Standard & Poor’s is proposing changes to the way it rates bond insurers that may prompt downgrades of guarantors with the highest rankings.
Insurers with investment-grade ratings would face cuts of one or more grades if the criteria were adopted unless they raise capital or reduce risk, the New York-based firm said in a statement today.
S&P stripped the lone active municipal bond insurer, New York-based Assured Guaranty Ltd., of the industry’s last top AAA ranking in October, while saying investors and issuers are weaning themselves from the guarantees such insurers offer. The ratings firm didn’t name Assured or any other insurer in the statement today.
“If we adopt the proposed criteria, we will significantly change our rating methodology for bond insurers,” S&P said in the statement. “Along with increased transparency, this will enhance the comparability of our ratings by helping market participants rank the creditworthiness of bond insurers relative to issuers in other sectors.”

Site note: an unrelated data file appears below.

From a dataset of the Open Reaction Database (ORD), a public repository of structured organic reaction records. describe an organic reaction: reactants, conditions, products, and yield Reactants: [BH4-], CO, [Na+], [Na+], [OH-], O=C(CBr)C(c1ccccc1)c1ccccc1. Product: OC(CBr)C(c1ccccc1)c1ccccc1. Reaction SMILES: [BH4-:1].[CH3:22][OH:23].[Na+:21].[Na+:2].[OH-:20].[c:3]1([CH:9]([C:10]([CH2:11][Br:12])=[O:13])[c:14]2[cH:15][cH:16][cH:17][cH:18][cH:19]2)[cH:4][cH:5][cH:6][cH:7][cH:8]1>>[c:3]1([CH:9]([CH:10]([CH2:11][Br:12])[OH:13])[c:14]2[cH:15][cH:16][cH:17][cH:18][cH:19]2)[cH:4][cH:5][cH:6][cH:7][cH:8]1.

New sector stress tests and liquidity tests will be added to the criteria, as well as “weak link filters” that identify liquidity or leverage issues that may constrain a company’s rating, S&P said. The amount of capital needed to win “high investment-grade ratings will increase significantly under the proposed criteria because of higher capital charges used in scoring capital and the new leverage test,” according to S&P.
The company said it published a request for comment on the proposal and is accepting responses through March 25. It also is planning a teleconference for Feb. 2 at 11 a.m. New York time to discuss the plan.
Betsy Castenir, a spokeswoman for New York-based Assured, declined to immediately comment. Chief Executive Officer Dominic Frederico in November called S&P’s decision to strip the insurer of its AAA rating “unwarranted” and apparently based on a “truly unimaginable” scenario.
S&P cut its financial strength and counterparty credit rating on Assured Guaranty Corp. and Assured Guaranty Municipal Corp. one level to AA-plus.
Assured fell to the lowest since Aug. 31 after S&P’s announcement, declining $1.07 cents, or 6.3 percent, to $15.99 as of 1:40 p.m. in New York Stock Exchange composite trading.
MBIA Inc.’s National Public Finance Guarantee Corp., the municipal bond insurer it created in a split from its structured finance guarantee business in 2009, is rated BBB by Standard & Poor’s, the lowest tier of investment grade. MBIA fell 22 cents, or 1.8 percent, to $12.29.
Berkshire Hathaway Inc., which entered the market guaranteeing municipal bonds in late 2007, backed off after Chairman Warren Buffett told investors in February 2009 that insuring the debt appeared to have become “a dangerous business.”
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